Tips for employers to address sexual harassment
At a time where women are speaking out about their experiences of workplace sexual harassment, employers have the opportunity to take responsibility when it comes to reducing, preventing and responding to it.
Half of Canadian women experience sexual harassment, and nine out of ten women report taking measures to avoid it in the workplace. Given the large scale at which workplace sexual harassment affects women, what can employers do to address it?
Sexual Harassment Policy and Awareness
Organizations should have a policy that defines sexual harassment and sets expectations for respectful behaviour. That way, if unwelcome behaviour takes place, the organization can rely on a process to manage incidents, minimize their impacts and support the people involved.
In order for a policy to be effective, it needs to be communicated to, understood and observed by all employees.
The YWCA Bullying and Harassment Policy defines sexual harassment as a wide range of inappropriate behaviours, including:
unwanted sexual attention, sexual solicitation, or other sexually-oriented remarks or behaviour, which has the effect of interfering with an individual’s work or which creates an environment unconducive to work; and,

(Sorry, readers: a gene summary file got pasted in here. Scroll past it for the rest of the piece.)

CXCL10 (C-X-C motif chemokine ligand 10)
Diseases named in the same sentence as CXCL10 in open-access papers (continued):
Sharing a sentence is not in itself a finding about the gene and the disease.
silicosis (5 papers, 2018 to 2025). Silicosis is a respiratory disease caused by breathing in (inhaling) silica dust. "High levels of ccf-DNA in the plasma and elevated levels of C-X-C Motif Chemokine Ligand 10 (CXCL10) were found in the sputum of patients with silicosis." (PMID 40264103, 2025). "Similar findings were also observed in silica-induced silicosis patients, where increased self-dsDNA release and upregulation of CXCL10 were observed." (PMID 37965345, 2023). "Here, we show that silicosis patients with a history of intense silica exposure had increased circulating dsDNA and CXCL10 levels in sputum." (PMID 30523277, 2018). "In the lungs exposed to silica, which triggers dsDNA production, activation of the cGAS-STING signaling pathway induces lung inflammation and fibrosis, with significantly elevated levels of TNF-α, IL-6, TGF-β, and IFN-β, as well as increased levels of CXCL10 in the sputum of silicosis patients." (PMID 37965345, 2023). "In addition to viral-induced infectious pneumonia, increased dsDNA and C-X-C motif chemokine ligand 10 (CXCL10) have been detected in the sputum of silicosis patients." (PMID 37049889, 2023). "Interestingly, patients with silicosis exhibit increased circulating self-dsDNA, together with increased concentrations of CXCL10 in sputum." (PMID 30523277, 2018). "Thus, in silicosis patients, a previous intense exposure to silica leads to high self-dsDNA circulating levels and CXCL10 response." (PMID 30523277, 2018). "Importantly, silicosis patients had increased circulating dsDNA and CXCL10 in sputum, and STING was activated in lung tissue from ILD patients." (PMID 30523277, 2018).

may be repeated or persistent actions, or it may be a single, serious incident
Want to make sure your company or organization has a sexual harassment policy that protects its employees? We created an easy policy checklist for your organization.
Creating a Healthy Workplace Culture
While many organizations and companies have sexual harassment policies in place, a hostile workplace culture can enable it. That's why so many women are reluctant to report abusive behaviours—they fear the harassment will escalate, that they won’t be believed and that no action will be taken.
At the YWCA, managers are expected to provide a non-discriminatory and non-violent workplace atmosphere, while employees are expected to understand, observe, examine, confront and do what they can to resolve sexual harassment. Our operating principles state that values such as openness and honesty, trust and fairness, diversity, creativity and work-life balance are encouraged to support employee wellness.
Promoting a healthy workplace culture means setting the right mechanisms in place so staff feel supported and that their well-being is a priority. It's where policy and values meet to protect employees from sexual harassment.
Read our blog series on sexual harassment in the workplace: